In my last post about Internet trolls and bullies, I failed to make a clear distinction between the two, but there are differences. They do overlap, but one can be a bully without being a troll or even a psychopath (though all trolls are also bullies and probably all psychopaths).
I started to explain the difference in the comments section, but decided the distinction was important enough to write a post.
Internet trolls are more likely to appear singly (or sometimes as a group) and invade a website or forum with incendiary comments, insults against members or the entire community, and use profanity and namecalling to intimidate the regular posters. Their intent is to destroy the forum or website by running the regular members off. All too often it works, as what happened with the political forum I discussed in my earlier post, where at first the occasional troll would be quickly banned by the moderator and the forum would go back to normal. Once the moderator left and no replacement was made, trolls realized they would not be silenced and could stir the pot all they wished without any repercussions. Forum members tried attacking the trolls, but this was exactly what the trolls were looking for. Soon more trolls joined, and as of now the forum is nearly dead and almost all its regular members have left. Sadly, on that site, the trolls have won. Because their primary intent is to upset or run off the members and ultimately destroy the site, trolls are psychopathic in their behavior.
Like real life psychopaths, trolls will occasionally “love bomb” the site or its members, in order to gain trust and avoid getting banned before systematically destroying or damaging the site. Whether or not they act this way off the Internet doesn’t really matter. Most serial killers act perfectly normal when going about their daily business (John Wayne Gacy was an upstanding citizen, a respected businessman and philanthropist, and entertained children in hospitals dressed as a clown), but have a “secret life” that involves killing for pleasure. A troll is like the cyber version of a serial killer–probably perfectly normal acting off the webs, but using the Internet as a means to murder ideas and honest discussion and debate. In both cases, their intentions are destructive and evil. They also have in common a taste for sadism: both trolls and serial killers love witnessing the destruction they create and get pleasure from making others suffer.
Internet bullies are more common than trolls, and are especially common on forums and social media, where they can easily gang up on one or more members they disagree with or perceive as vulnerable or sensitive. Because they operate in groups (or more aptly, swarms), just as on a school playground, there is probably a “ringleader”–a central bully that eggs on or coerces others to join in the bullying behavior. The ringleader is almost certainly psychopathic or narcissistic and derives pleasure not only from making a target suffer but also from the admiration and respect they gain from their sycophants. Lesser bullies who join the fray may not actually be psychopaths or even narcissistic. Some may not even enjoy bullying that much, but do so to appear to “fit in” or look cool. They are likely to be very young and probably lacking self esteem, so joining a team of bullies to gang up against a targeted member makes them feel like they’re part of a powerful group. It’s a kind of gang mentality: not all gang members are psychopathic or sociopathic, but join the gang to feel like they’re part of something important that gives them a sense of power and respect they might not otherwise be able to attain.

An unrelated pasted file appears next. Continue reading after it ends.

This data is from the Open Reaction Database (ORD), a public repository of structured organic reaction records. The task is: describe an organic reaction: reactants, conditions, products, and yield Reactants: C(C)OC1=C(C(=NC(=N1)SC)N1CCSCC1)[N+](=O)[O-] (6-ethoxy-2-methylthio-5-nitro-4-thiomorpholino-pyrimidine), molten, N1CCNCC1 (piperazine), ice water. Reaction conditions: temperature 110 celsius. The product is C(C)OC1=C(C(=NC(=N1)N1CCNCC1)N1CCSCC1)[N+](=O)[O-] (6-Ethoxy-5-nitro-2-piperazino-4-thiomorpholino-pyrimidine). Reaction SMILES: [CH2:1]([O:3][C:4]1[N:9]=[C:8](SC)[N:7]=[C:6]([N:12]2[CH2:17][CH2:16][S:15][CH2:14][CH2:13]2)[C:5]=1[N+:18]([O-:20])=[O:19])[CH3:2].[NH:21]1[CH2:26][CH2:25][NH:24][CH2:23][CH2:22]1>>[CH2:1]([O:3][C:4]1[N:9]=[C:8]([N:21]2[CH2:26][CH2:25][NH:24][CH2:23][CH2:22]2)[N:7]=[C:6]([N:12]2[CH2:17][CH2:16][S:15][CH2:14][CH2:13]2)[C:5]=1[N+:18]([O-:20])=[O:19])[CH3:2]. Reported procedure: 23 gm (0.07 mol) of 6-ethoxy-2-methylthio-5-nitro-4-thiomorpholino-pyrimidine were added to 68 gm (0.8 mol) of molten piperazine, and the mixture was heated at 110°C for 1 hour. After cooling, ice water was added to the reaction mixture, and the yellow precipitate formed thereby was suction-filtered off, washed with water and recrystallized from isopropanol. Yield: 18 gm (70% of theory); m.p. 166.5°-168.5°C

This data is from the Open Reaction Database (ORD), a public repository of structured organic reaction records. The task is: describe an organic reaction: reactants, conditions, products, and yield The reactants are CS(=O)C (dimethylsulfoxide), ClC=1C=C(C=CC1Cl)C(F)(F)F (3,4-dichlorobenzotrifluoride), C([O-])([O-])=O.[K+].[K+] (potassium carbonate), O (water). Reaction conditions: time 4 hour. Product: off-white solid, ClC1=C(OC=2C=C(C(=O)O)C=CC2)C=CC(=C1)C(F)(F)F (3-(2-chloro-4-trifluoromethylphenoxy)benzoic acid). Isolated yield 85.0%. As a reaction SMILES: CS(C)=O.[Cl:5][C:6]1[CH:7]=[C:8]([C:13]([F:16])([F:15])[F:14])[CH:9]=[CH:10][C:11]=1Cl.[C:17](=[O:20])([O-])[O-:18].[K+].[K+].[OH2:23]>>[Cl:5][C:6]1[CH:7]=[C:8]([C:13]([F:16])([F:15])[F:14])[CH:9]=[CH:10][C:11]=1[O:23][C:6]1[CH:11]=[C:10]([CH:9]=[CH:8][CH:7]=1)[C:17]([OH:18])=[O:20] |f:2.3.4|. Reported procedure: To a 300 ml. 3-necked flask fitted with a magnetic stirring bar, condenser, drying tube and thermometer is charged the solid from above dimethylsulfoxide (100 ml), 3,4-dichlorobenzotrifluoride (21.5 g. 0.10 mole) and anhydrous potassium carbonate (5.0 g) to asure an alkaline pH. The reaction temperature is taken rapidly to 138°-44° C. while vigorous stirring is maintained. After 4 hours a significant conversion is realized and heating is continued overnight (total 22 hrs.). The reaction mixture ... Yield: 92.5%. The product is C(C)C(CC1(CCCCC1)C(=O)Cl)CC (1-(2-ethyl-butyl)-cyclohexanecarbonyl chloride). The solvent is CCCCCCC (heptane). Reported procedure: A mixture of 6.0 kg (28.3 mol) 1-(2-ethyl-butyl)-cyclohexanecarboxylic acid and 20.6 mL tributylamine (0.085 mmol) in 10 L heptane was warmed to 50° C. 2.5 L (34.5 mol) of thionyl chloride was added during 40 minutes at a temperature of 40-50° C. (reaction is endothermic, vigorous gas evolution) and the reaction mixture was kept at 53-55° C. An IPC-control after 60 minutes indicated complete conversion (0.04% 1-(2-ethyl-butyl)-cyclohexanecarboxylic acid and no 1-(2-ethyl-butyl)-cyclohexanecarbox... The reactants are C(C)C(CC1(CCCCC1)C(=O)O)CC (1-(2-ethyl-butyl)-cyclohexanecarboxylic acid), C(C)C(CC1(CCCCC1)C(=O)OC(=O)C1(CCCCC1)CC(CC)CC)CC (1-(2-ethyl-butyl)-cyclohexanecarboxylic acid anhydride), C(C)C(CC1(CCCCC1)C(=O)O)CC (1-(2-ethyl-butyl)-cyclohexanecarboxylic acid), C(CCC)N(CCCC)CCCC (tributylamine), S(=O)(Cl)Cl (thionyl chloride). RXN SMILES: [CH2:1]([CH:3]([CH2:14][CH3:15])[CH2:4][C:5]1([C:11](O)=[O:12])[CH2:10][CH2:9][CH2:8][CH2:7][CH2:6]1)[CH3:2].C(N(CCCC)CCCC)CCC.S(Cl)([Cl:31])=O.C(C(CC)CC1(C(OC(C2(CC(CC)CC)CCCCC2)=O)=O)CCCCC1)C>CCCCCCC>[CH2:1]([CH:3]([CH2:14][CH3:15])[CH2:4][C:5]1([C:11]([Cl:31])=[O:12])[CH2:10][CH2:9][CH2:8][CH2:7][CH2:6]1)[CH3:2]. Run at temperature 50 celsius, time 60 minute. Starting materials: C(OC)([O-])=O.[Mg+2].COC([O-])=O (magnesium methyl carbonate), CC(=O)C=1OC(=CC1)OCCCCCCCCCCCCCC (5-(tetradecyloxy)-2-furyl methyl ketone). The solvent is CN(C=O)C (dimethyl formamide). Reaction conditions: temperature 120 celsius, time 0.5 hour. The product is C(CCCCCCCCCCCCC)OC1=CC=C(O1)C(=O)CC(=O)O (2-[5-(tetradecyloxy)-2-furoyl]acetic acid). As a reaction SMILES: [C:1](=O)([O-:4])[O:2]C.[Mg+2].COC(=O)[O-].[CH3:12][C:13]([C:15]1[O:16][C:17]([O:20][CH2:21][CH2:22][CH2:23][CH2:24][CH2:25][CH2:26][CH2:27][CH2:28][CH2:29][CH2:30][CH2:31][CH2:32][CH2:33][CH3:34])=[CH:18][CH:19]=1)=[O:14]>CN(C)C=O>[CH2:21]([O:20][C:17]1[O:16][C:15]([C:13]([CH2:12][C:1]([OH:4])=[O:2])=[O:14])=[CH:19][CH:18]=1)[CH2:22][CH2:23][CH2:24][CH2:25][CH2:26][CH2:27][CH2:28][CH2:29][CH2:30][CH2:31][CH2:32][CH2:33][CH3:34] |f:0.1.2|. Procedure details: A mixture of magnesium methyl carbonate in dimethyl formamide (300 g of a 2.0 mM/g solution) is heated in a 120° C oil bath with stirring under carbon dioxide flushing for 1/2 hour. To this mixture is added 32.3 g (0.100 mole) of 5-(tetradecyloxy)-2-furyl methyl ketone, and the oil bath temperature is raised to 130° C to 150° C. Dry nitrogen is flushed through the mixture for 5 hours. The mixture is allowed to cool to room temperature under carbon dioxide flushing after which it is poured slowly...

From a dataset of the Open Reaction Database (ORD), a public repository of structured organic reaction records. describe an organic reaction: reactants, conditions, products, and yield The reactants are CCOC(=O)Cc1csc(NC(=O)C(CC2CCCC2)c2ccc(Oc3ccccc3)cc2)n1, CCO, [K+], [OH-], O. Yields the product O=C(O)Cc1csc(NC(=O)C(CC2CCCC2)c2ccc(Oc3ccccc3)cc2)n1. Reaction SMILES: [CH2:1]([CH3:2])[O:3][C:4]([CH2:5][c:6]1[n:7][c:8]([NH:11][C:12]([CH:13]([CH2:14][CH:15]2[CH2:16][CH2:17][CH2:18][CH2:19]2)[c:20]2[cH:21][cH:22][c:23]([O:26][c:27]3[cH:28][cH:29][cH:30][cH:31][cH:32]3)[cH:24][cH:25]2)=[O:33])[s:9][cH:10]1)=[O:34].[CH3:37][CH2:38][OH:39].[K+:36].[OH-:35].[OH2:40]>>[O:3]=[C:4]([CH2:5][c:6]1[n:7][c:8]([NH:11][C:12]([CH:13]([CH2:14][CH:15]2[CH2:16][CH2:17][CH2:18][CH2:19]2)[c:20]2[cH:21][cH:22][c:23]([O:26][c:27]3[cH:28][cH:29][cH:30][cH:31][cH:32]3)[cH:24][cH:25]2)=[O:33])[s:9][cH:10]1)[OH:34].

Internet bullies, unlike trolls, usually agree with the forum or site’s prevailing opinions. Their targets are usually:
–members who appear to be hypersensitive or divulge too much personal information
–members whose opinions are different from the “accepted” opinions on that site.
Bullies, as members of an established online community, are less likely to name-call, use profanity, and make incendiary comments than trolls, but they are more likely to intimidate their targets by using snark, inside jokes, sarcasm, and subtle put downs intended to make the target uneasy without quite knowing why. If the target tries to call them out or ask them to stop, the bullies can easily proclaim innocence or tell the target they are just being paranoid or imagining things. It’s basically online gaslighting and it’s very crazymaking.
One of the most disturbing things bullies sometimes do is stalk their targets online–if one of the bullies has a little technical knowledge or is a mod or admin themselves (or is friends with a mod or admin), it’s easy enough to obtain the IP address of the target, and follow them everywhere they go on the web. They can then copy personal information the target has posted elsewhere and use it against them, either by reposting it on their site or mentioning the information in discussion. Sometimes trolls do this too, but since they’re more likely to be operating alone and not likely to be n contact with an admin who would have the IP address, it’s less likely they would cyberstalk someone unless they have hacking ability.
I hope this has cleared up a few things about the differences between bullies and trolls. They’re not exactly the same but both can create a great deal of havoc and misery for the people who have to deal with them.